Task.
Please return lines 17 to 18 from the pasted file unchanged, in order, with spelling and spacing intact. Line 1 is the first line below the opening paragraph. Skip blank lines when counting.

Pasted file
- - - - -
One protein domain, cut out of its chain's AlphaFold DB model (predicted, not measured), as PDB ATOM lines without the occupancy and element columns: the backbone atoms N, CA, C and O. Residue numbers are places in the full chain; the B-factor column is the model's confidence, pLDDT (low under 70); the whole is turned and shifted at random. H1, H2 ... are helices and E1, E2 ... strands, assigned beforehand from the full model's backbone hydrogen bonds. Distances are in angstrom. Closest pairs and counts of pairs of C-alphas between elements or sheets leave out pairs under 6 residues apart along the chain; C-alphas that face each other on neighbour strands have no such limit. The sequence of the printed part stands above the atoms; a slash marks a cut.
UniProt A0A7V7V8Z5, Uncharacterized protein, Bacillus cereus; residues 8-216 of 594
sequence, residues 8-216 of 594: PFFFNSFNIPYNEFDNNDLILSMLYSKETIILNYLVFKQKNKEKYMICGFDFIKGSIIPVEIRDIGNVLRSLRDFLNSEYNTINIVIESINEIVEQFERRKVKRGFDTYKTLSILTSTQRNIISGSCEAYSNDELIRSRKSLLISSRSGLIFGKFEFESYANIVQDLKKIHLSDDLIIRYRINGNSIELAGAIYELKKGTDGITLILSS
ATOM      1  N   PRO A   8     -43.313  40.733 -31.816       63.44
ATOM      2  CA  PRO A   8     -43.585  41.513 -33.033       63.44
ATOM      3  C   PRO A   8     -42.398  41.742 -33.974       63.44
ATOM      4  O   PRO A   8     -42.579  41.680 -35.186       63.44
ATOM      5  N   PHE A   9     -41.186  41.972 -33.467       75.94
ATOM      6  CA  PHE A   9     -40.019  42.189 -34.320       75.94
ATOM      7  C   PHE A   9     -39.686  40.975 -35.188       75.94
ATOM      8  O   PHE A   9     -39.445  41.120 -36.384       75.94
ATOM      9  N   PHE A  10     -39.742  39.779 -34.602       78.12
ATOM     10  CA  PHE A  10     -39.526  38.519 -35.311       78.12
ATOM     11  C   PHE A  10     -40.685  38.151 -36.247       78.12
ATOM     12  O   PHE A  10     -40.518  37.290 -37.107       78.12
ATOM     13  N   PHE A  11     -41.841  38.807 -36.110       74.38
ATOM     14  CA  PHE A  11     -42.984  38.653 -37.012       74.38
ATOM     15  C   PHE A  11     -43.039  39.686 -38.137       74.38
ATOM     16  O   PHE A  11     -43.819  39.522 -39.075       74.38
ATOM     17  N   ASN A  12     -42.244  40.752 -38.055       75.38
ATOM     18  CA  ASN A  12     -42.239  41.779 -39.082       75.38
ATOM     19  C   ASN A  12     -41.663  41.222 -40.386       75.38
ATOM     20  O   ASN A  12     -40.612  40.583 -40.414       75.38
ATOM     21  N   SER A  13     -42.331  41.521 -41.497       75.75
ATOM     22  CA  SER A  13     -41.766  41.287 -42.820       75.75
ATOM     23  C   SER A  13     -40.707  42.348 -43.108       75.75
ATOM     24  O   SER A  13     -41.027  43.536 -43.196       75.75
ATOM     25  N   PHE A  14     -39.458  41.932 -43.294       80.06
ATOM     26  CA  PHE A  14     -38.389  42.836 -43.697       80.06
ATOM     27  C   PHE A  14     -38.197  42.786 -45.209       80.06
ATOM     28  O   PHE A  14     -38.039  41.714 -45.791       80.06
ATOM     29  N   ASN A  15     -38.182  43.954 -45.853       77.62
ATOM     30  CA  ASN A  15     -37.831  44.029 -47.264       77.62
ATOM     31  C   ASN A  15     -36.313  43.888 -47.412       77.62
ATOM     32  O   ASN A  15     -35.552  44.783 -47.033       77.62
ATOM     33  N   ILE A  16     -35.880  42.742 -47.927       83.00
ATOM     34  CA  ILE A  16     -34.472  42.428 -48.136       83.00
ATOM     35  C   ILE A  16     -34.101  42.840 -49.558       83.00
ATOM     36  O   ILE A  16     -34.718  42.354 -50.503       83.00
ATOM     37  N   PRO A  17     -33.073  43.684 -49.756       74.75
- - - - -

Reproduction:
ATOM     15  C   PHE A  11     -43.039  39.686 -38.137       74.38
ATOM     16  O   PHE A  11     -43.819  39.522 -39.075       74.38